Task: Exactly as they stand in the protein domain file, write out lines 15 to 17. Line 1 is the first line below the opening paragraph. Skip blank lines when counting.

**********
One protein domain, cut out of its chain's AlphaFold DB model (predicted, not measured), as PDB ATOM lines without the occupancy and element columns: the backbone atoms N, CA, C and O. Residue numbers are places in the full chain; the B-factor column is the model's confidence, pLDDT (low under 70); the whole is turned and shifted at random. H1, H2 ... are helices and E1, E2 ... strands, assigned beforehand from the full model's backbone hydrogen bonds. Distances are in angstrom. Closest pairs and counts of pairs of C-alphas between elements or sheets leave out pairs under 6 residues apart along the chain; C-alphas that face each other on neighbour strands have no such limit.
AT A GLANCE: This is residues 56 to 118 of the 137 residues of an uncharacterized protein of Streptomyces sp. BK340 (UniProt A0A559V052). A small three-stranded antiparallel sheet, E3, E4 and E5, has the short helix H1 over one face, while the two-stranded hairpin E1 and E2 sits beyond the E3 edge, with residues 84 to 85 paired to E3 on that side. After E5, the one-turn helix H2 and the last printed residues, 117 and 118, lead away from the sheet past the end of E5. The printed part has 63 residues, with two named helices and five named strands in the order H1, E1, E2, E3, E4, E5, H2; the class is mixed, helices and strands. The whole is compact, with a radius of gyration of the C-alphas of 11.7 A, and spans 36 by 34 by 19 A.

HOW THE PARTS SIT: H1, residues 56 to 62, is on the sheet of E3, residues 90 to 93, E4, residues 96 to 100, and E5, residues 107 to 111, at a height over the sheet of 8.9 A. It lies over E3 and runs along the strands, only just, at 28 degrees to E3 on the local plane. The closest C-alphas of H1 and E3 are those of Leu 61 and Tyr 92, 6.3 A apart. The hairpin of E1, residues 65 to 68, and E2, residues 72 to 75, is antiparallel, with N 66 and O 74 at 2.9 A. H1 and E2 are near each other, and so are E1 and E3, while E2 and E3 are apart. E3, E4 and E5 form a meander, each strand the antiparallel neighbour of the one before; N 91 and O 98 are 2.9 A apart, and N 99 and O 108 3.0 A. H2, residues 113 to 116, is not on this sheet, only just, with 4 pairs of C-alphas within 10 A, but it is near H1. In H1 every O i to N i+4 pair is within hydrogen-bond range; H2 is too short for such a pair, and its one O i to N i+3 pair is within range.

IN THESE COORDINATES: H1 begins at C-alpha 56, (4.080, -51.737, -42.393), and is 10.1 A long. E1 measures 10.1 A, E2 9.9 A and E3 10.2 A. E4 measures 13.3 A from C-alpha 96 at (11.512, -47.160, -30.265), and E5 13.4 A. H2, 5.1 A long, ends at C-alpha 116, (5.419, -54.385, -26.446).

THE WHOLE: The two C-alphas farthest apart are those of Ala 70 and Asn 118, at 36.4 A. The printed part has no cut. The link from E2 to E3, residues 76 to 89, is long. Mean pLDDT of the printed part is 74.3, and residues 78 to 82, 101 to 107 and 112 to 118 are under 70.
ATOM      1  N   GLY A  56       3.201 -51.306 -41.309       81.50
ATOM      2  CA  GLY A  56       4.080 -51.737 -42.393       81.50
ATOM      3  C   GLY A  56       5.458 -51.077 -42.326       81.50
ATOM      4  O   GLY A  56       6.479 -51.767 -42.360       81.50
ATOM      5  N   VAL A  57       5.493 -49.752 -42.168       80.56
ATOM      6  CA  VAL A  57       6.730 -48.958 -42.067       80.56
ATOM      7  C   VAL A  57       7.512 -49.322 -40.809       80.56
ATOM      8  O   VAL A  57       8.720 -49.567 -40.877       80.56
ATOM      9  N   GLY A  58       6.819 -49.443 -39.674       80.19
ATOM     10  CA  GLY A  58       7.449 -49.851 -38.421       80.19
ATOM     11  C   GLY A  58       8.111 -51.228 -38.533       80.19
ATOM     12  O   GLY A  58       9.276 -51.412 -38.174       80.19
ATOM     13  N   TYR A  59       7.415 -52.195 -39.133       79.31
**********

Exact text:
ATOM     11  C   GLY A  58       8.111 -51.228 -38.533       80.19
ATOM     12  O   GLY A  58       9.276 -51.412 -38.174       80.19
ATOM     13  N   TYR A  59       7.415 -52.195 -39.133       79.31